Smell.  Even been near a paper mill?  Particularly before the EPA regulated emissions, those were some stinky places!  Once you have experienced that sulphurous smell, you will never forget it.   The olfactory glands in our brains are located very near our memory centers.  This is why certain smells can evoke memories with shocking clarity.  The smell of theater popcorn or cookies baking in Grandma’s kitchen help us to recall information.  Students use this, too.  How many 40-somethings remember the smell of mimeograph fluid on school handouts?

Of course, this is not a definitive listing of methods for enhancing education, but it is a good start to encourage inquisitiveness and observation about the world around us while using the senses.  Learning is an active process, so get away from the television and cell phones and start interacting with the people and places nearby.

How do you use your senses to learn?

Till next time,

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I Want to Homeschool…Now What?

Right or Wrong? Creative Commons, Another Hatchett Job blog, homeschooling, education, learning, curriculum, questionsAt one point, every homeschool parent has asked him or herself this very question and the reply they usually receive sounds like *crickets*.
This can be very disconcerting when you find yourself surrounded by articles on various schooling or un-schooling methodologies, a myriad of curriculum choices, and lots of uncertainty. Fortunately, in the last several years, many experienced homeschool families have been posting informative articles online that can help new homeschoolers navigate this brave new educational world.

I truly wish that these resources had been more available when I was starting out with my two sons.  My youngest is graduating from high school thisAnother Hatchett Job blog, Creative Commons year, and although we have tried public school, private school, and homeschool, and I am a certified teacher, I had all the same uncertainties that most new homeschool parents share.

Recently, I ran across a wonderful article entitled My Top 16 Tips for Beginning Homeschoolers on the Survival Mom blog.  This is exactly the kind of article that would have eased my fears and helped me to just jump right in.  I hope that you find it helpful, too.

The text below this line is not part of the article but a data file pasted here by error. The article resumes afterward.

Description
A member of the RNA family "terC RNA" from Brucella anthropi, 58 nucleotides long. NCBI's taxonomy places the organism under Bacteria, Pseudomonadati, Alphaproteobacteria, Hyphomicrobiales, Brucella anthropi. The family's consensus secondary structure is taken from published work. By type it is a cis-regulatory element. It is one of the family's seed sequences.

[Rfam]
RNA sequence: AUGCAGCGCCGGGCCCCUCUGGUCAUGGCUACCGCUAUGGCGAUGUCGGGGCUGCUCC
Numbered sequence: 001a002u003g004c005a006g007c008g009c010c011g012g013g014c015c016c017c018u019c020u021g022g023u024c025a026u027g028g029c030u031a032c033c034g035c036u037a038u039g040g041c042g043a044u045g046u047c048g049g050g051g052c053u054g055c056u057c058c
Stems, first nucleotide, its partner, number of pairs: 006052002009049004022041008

Do you homeschool?  When did you decide to begin?  We homeschooled off and on throughout our journey.

Till next time,

Another Hatchett Job blog, signature, Jan Hatchett

Why Kids Don’t Play Outside Any More

Another Hatchett Job, outdoor play, nature, kids, family, homeschoolI am not sure exactly when it happened, but the entire world has changed.  Kids simply don’t play outside anymore and it’s a crying shame!

Perhaps parents are working more hours and aren’t home to supervise latchkey kids.  Perhaps video games and movies on demand are so much more common than they should be.  Perhaps the increase in global news coverage and communications has convinced parents that there is a pedophile lurking around every corner.  Perhaps we are too lazy to go outside ourselves and then our children follow our lead. Perhaps our lifestyles are overly scheduled and the only time that a kid gets to touch the grass is at an organized sporting event, and then that grass is manicured and sprayed to be perfect turf.

Perhaps we should just GO OUTSIDE!  

Kids need free play time outside in order to help to stimulate their sensory nervous system.  And, believe it or not, this stimulation also leads to a sense of calm in ADD and ADHD kids.  Kids need to run and play and swing and spin and roll and get dirty, sweaty, and stinky.  Looking at images formed in the clouds and laughing and dreaming while laying in the grass are not wasted times for a kid (or an adult), it’s all part of who we are meant to be…connected to the Earth, our home.

In generations past, children had chores to do, sometimes inside the house, often in the barn or yard.  After chores could come fun–swimming in a creek, traipsing around the woods, building Another Hatchett Job, kids playing outside, nature, kids, homeschool, family, creative commonsforts, playing chase or tag, etc.  This allowed kids to burn off excess energy, be connected to the dark/light cycles and seasonal weather changes that we experience.  It made them healthier, hardier folks who tended to understand the world around themselves in a more meaningful way.

I recently ran across a wonderful article by Angela Hanscom that explores what has happened to eliminate outdoor play from our children’s lives.  She begins with a tale of a trip outside with children,